Share water to make peace – IUCN
18 March 2009 | International news release
More people and less water could mean increased conflict for scarce shared water resources, warns IUCN (International Union for Conservation of Nature). But in its latest report IUCN clearly shows how better cooperation over shared rivers can help governments avoid water crises.
“We cannot understate the importance of water for life on this planet; it’s as necessary as the air we breathe,“ says Julia Marton-Lefèvre, IUCN’s Director General. “Governments must realize that river basins, not national borders are the boundaries around which effective water management must be drawn.”
Released ahead of World Water Day on March 22, IUCN’s latest publication, “Share: Managing Water Across Boundaries”, shows that international rivers – those shared by neighbouring countries – provide an estimated 60 percent of the world’s freshwater. There are some 260 international river basins in the world, which cover nearly half of the earth’s surface and are home to 40 percent of the world’s population.
“The problem with shared rivers is that if nations don’t cooperate they can all end up trying to use the same water more than once,” says Mark Smith, Head of IUCN’s Water Programme. “When they do, the environment loses out on the water it needs, and development fails while tensions rise. Cooperation on rivers means the reverse; the benefits of a healthy environment and development can be shared, while promoting peace.”
“We have alternatives to oil but there is no alternative to water,” adds Marton-Lefèvre. “During these times of financial crisis we cannot lose sight of the fundamental economic importance of water for life and commerce. A clear message is needed from governments in Istanbul as water users will only share water cooperatively when they believe it’s their best option.”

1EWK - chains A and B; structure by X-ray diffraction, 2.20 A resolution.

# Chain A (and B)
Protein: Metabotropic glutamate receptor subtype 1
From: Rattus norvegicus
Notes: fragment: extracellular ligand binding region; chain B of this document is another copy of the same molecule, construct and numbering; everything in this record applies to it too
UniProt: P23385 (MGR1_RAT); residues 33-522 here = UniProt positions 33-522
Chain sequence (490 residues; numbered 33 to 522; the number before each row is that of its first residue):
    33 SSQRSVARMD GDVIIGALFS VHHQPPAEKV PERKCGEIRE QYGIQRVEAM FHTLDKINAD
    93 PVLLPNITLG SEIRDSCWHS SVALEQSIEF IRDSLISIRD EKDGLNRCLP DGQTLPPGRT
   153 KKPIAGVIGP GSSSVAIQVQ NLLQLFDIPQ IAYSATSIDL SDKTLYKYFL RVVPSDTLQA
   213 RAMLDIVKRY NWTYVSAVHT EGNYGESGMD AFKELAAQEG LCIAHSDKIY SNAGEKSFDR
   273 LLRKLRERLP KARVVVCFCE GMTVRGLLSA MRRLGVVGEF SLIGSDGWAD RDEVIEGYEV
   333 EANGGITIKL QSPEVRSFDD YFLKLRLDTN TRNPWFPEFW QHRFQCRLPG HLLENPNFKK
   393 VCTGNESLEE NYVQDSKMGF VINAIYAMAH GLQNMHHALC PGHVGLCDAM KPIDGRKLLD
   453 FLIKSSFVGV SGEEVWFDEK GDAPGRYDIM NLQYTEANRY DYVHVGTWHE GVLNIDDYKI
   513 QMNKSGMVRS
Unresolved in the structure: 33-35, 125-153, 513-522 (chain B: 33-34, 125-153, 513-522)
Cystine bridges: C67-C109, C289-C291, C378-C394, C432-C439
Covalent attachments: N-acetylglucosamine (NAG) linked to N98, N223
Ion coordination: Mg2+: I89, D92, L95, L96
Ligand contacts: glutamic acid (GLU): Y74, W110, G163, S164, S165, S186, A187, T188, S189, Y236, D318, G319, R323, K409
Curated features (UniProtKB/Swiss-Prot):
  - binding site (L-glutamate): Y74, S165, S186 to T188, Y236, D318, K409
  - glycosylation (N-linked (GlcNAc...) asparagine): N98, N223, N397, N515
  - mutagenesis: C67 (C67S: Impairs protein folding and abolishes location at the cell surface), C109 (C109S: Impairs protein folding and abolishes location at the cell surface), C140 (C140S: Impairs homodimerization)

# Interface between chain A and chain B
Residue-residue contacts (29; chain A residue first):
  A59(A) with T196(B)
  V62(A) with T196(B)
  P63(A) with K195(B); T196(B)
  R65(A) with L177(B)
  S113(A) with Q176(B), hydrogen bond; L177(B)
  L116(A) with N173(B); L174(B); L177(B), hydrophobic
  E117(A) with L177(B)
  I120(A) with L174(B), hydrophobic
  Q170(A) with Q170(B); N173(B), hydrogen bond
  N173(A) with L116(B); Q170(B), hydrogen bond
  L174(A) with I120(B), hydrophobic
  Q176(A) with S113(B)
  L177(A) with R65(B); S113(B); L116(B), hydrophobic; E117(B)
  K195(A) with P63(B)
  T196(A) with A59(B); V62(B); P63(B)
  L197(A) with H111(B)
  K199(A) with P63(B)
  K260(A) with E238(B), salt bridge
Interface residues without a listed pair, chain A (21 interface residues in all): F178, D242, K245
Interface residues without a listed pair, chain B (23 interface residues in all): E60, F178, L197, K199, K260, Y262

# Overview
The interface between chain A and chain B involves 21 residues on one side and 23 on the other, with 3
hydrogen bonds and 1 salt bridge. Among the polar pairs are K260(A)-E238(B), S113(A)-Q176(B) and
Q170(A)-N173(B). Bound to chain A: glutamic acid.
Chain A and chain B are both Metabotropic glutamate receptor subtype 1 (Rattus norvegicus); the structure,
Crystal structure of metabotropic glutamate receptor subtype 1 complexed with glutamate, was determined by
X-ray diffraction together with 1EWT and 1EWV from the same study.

Promoting peaceful cooperation and developing synergies between authorities at all levels, is a global challenge. Traditionally, the focus in negotiations over shared rivers has been the apportioning of water. Once the water is divided, each country tries to optimize management within its borders rather than across the shared basin.
Through working together on a basin-wide approach, authorities in India and Pakistan have better managed the Indus River to support better water conservation, but also to protect food security for local populations. Such experiences are teaching us that a better way forward is to focus not on the volume of water parceled out between competing consumers, but instead to focus on basin-wide benefit sharing.
“Pragmatic solutions have been found in the past but better solutions must be sought for the future – this report shows Ministers meeting here in Istanbul the best way forward is to prevent water conflict before it starts,” adds Smith. “The need for nations to cooperate in the management of shared water resources is growing – all against a backdrop of considerable climate uncertainty.”
The full report is available here: http://www.iucn.org/about/work/programmes/water/wp_resources/wp_resources_toolkits/?1141/Share-Managing-waters-across-boundaries
Photos, b-roll and audio clips are available here: http://www.iucn.org/waterforum/multimedia/
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